I’m reading a lot of non-fiction at the moment—on herb gardens, metals, stones, and the early histories of northern California. But I recently went through a period of Charles Willeford (Pick-Up) and Leonard Gardner (Fat City)—brilliant neo-noir set in the shadowy lanes of San Francisco and the wide open highways of Stockton, California.
A beautiful guide to starting an herb garden and an “evocative excursion into the lore & legend of our common herbs.” I had read Beston’s The Outermost House, which includes so many astonishing passages on sound as it relates to the sea, but recently discovered Herbs and the Earth through an article by translator and poet Lydia Davis.
Wanderer, writer, linguist, anthropologist, rancher, translator of Native American languages—California legend! Jaime de Angulo was translating and transcribing stories and songs in northern California at nearly the same time Knud Rasmussen was doing so in Greenland.
I feel like I’ve been reading this book for years. It’s always on the nightstand and I return to it a few times a month—almost as if consulting an oracle. Some chapter titles from the book: Beautiful Sounds—Sublime Sounds, Echoes, Music of the Spheres, Language of Birds, Corallina, Influence of Climate, Electrical Appearances!
An essay in which Hamvas begins by discussing Beethoven’s Symphony No. 7 and then pivots into a discussion of bird song, which is completely marvelous. I have Herbert Pföstl to thank for this discovery.
Bonnie Guitar — Candy Apple Red & Dark Moon (1959 & 1957)
Mesut Aytunca ve Silüetler — Bir Dost Bulamadim (1972)
Mario Bertoncini — Arpe Eolie (1973)
Loren Chasse — Footpath (2008)
Jean-Luc Hérelle — Pastoral Bells (1995)
The films of Peruvian experimental filmmaker Rose Lowder
Lots of films from the 1970s (Rafferty and the Gold Dust Twins) and treasures found on the Criterion Channel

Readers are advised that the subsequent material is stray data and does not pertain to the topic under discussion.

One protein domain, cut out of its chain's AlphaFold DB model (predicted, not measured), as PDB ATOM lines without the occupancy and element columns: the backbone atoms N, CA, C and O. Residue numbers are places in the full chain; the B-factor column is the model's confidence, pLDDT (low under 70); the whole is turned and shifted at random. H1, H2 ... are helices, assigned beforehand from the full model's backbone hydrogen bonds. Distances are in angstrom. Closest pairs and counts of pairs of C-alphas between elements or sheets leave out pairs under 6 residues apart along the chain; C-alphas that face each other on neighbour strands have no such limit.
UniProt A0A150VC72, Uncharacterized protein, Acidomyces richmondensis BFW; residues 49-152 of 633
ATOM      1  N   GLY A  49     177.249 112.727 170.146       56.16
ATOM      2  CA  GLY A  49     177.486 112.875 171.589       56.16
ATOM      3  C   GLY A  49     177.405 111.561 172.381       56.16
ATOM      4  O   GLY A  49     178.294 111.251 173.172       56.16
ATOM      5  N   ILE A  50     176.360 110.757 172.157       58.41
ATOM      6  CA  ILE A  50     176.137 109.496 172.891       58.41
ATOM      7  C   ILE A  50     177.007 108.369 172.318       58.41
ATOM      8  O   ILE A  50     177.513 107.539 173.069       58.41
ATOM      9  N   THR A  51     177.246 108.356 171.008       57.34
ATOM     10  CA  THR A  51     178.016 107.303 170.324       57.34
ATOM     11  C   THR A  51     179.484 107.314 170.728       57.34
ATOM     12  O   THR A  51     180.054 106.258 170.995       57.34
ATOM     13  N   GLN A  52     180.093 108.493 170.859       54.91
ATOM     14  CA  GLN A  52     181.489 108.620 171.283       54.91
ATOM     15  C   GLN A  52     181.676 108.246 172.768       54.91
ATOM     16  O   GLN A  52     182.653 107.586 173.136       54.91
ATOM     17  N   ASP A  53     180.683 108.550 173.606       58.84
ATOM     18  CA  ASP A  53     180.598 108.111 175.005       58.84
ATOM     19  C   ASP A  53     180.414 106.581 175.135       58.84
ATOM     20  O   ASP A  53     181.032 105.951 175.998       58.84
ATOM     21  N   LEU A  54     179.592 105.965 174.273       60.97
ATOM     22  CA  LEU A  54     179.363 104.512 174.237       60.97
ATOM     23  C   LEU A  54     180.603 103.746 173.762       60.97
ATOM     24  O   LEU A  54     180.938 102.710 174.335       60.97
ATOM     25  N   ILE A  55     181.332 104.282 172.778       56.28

Epidote Press just published A Shelter for Bells: From the Writings of Hans Jürgen von der Wense and we are currently working on a follow-up publication related to the writings of Wense.
Personally, I’m focused on a project with the working title of Hydaspes. I can’t share too much about it at the moment, but it is a long-form poem that looks closely at both stones and sound—it’s dedicated to my mother. The river Hydaspes was said to furnish a musical stone and—when the moon was waxing—this stone gave forth a melodious sound.
Kirston Lightowler is a writer, publisher, and archivist who has worked with analog film and sound since her days at the San Francisco Art Institute. She founded Epidote Press in 2014, an independent publishing imprint based in northern California’s Point Reyes Peninsula. EP is devoted to publishing historical texts, as well as art and writing concerned with landscape and the poetics of place. The press is informed by her interest in natural and environmental history, reading and the art of research, folklore, and translation. EP is particularly interested in publishing work that exists at the intersection of art, literature, and science—finding associations and connections across branches of knowledge and fields of meaning.